% of Australian median income100.0%104.4%122.3%
Dwelling structure
Dwelling typeSeparate house61.2% 56.2% 52.8% 45.7%
Semi-detached, terrace or townhouse10.7 12.4% 13.4% 15.2%
Flat or apartment26.8% 30.7% 33.5% 38.4%


Between May 2016 and September 2017, the Council was managed by an Administrator appointed by the Government of New South Wales, Amanda Chadwick, until an election for councillors took place on 9 September 2017.[11] The City of Parramatta Council comprises fifteen Councillors elected proportionally, with three Councillors in each ward. All Councillors are elected for a fixed four-year term of office. The Lord Mayor is elected for a two-year term, with the Deputy Lord Mayor for one year, by the Councillors at the first meeting of the Council.

Lord MayorBob Dwyer23 September 2019 - present[4]
Andrew Wilson25 September 2017 – 23 September 2019[17]
Deputy Lord MayorMichelle Garrard25 September 2017 – present[17]
Administrator Amanda Chadwick 12 May 2016 – 25 September 2017 [11][18]
Brett Newman16 September 2019 - presentCEO, Property NSW[20]
Rik Hart (Acting)11 March 2019 - 16 September 2019General Manager Warringah and Inner West Councils[21]
Mark Stapleton 10 July 2018 - 11 March 2019 Director of Property and Significant Assets[22]
Sue Coleman (interim) 19 January 2018 – 10 July 2018 Group Manager City Services
Greg Dyer 12 May 2016 – 19 January 2018 CEO, Parramatta City Council 3 February 2014 – 12 May 2016[11][23][24][25][26]

Current composition

The most recent election was held on 9 September 2017, and the makeup of the Council, in order of election by ward, is as follows:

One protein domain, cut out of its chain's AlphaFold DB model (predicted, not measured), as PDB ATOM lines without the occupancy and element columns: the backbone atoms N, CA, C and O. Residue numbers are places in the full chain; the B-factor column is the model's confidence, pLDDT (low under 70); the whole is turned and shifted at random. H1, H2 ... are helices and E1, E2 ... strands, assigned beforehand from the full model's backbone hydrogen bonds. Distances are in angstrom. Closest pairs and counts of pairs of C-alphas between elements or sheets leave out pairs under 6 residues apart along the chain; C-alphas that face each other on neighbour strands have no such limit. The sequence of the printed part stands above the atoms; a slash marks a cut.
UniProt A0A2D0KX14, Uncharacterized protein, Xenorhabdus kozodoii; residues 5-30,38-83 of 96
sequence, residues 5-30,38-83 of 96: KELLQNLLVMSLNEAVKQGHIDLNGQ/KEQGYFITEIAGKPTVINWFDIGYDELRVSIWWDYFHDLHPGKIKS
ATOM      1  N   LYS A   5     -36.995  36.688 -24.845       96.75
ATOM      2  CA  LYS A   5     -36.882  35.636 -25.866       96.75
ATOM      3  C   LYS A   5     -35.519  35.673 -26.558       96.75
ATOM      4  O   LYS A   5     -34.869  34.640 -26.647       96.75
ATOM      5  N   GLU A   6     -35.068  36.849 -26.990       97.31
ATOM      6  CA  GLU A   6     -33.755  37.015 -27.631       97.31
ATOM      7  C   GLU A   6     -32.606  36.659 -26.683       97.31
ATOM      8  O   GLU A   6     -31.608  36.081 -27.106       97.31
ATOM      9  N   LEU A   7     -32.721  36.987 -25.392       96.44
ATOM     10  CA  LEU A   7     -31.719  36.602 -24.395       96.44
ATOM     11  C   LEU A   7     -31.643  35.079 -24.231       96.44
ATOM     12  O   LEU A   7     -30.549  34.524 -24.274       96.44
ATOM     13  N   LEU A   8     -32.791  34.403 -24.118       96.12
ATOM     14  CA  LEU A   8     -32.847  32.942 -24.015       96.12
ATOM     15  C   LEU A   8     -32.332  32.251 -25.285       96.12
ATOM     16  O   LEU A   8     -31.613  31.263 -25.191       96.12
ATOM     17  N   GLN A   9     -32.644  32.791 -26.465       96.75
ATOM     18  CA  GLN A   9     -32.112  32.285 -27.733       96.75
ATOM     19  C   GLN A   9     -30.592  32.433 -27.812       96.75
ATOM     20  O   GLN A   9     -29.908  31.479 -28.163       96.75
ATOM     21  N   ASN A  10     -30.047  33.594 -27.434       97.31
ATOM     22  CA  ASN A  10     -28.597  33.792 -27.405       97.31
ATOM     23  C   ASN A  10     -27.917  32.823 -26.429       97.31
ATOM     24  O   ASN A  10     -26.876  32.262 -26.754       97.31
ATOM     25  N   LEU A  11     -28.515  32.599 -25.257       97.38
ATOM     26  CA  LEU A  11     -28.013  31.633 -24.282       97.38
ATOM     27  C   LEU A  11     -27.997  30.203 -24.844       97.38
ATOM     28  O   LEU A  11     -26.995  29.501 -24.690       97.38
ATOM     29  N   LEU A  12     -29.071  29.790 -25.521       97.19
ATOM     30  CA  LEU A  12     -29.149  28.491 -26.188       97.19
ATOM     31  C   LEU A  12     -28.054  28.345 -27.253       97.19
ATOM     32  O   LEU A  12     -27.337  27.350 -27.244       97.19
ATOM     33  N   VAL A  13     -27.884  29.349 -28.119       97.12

Liberal Party of Australia 6
  Australian Labor Party 5
  Our Local Community 2
  Lorraine Wearne Independents 1
  The Greens 1
Total 15
Dundas Ward[27]   Benjamin Barrak Liberal
  Pierre Esber Labor Elected 1999 (Parramatta City Council)
  Michelle Garrard Our Local Community Deputy Lord Mayor 2017–date
Epping Ward[28]   Bill Tyrrell Liberal
  Donna Davis Labor
  Lorraine Wearne Lorraine Wearne Independents Elected 1995 (Parramatta City Council)
North Rocks Ward[29]   Andrew Jefferies Liberal Elected 2008 (The Hills Shire Council)
  Paul Han Labor
  Bob Dwyer Liberal Lord Mayor 2019-date
Parramatta Ward[30]   Martin Zaiter Liberal
  Samir Pandey Labor
  Phil Bradley Greens
Rosehill Ward[31]   Steven Issa Liberal Elected 2012 (Parramatta City Council)
  Patricia Prociv Labor
  Andrew Wilson Our Local Community Lord Mayor 2017–2019

Sister cities

See also


  1. Australian Bureau of Statistics (27 June 2017). "Parramatta (C)". 2016 Census QuickStats. Retrieved 5 July 2017.
  2. "3218.0 – Regional Population Growth, Australia, 2017-18". Australian Bureau of Statistics. 27 March 2019. Retrieved 27 March 2019. Estimated resident population (ERP) at 30 June 2018.
  3. "Councillor Bob Dwyer elected new Lord Mayor of Parramatta".
  4. "Councillor Bob Dwyer elected new Lord Mayor of Parramatta | City of Parramatta". Retrieved 1 December 2019.
  5. "MUNICIPALITY OF PARRAMATTA". New South Wales Government Gazette (265). New South Wales, Australia. 28 November 1861. p. 2552. Retrieved 30 April 2018 via National Library of Australia.
  6. Arfanis, Peter (22 October 2013). "Parramatta No Longer a Town!". Research Services. City of Parramatta Council. Retrieved 29 April 2018.
  7. "PARRAMATTA AS A CITY". The Sun (8984). New South Wales, Australia. 21 October 1938. p. 11. Retrieved 29 April 2018 via National Library of Australia.